Drug office to yank terror ads in about-face

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The White House anti-drug office will end its controversial drugs-and-terror advertising campaign and, in a reversal, shift more of its $150 million budget toward kids as it fights for Congress to extend the program another five years.

The Office of National Drug Control Policy will also cease a polarizing $8 million annual study that found the ads aimed at youth were not working and that pitted the drug office against the Partnership for a Drug-Free America.

Now, the office will direct 60% of its buys toward youth-oriented media-the same percentage it had previously directed at adults-and will focus on halting drug use among kids already using rather than aim to deter kids from starting drugs. The drugs-and-terror ads will end in May.

U.S. Rep. Mark Souder, R-Ind., and chairman of the Government Reform panel, where the changes were announced, left little doubt that there is a move to present a united front as Congress readies to vote on extending the youth anti-drug ad program. "We all realize that what we don't want to do is have internal debates kill the ad campaign. That very nearly happened because we got into this huge debate between those backing the [drug office] and those backing the Partnership."

The drugs-and-terror campaign first broke five months after the Sept. 11 attacks, with two Super Bowl ads that cost the drug office more than $3 million to run. The spots centered on the idea that people who purchase drugs help fund terrorism. One ad showed a shopping list that includes an AK-47 rifle. "Where do terrorists get their money?" said the voice-over. "If you buy drugs, some of it might come from you." Later ads replaced "terrorism" with "terror," suggesting drug buys supported drug-cartel attacks on innocent civilians.

The ads were controversial not only because of their message, but because of the way they were produced. While almost all White House Office of National Drug Control Policy creative comes from the Partnership, the terrorism ads were produced outside the Partnership by the drug office's agency, WPP Group's Ogilvy & Mather.

That set off a public spat over the spots, and later a congressional skirmish over who should direct the youth ad program.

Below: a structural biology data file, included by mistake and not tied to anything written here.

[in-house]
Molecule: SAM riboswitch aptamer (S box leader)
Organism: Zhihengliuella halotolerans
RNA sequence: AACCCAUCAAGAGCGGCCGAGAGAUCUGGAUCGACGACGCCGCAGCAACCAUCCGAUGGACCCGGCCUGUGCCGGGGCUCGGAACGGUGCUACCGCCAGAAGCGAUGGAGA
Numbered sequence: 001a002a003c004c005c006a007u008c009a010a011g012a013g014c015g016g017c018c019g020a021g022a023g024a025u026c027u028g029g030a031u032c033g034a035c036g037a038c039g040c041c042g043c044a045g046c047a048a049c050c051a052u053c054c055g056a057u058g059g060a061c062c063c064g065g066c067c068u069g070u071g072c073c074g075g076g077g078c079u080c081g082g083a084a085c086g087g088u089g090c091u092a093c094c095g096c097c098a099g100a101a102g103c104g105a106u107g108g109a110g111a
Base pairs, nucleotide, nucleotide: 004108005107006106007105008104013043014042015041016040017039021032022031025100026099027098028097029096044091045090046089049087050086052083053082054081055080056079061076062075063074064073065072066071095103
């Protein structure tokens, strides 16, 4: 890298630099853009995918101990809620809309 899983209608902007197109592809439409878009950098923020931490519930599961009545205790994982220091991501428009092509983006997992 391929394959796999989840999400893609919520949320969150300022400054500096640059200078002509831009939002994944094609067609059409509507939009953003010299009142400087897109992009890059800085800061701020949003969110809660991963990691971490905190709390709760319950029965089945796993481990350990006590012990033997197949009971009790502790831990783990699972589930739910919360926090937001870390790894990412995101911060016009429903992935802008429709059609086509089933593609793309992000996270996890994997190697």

The Partnership said the ads were off-strategy and refused to do any of the spots. Partnership Vice Chairman Allen Rosenshine, chairman-CEO of Omnicom Group's BBDO Worldwide, ripped the campaign in a congressional hearing.

Moreover, the Partnership suggested the drug office spent too little of its money on advertising, citing the now-canceled study, whose findings conflicted with other government research as well as drug-office research efforts duplicating the Partnership's strategic and effectiveness work. Drug-office officials, meanwhile, suggested the office may produce more of the ads, citing their quick production time and talk value. They also pointed to other problems in getting Partnership creative delivered in time.

$25 million cut

The battle, coming to a drug office already wounded by complaints over Ogilvy's initial stewardship of the account, bolstered congressional critics who tried to cut spending dramatically. They eventually reduced it by about $25 million to about $150 million.

It is expected that legislation to continue the program will soon be proposed by a bipartisan group of senators. Reps. Souder and Rob Portman, R-Ohio, said last week that it would likely include language limiting the drug office's ability to go outside the Partnership for creative and also language that could require the drug office to rebid the contract won last year by Ogilvy.

Mr. Souder's panel had been the scene of repeated attacks in the past on Ogilvy regarding its early billing practices. Ogilvy in early 2002 agreed to pay $1.8 million to settle civil charges stemming from its billing for the drug office.

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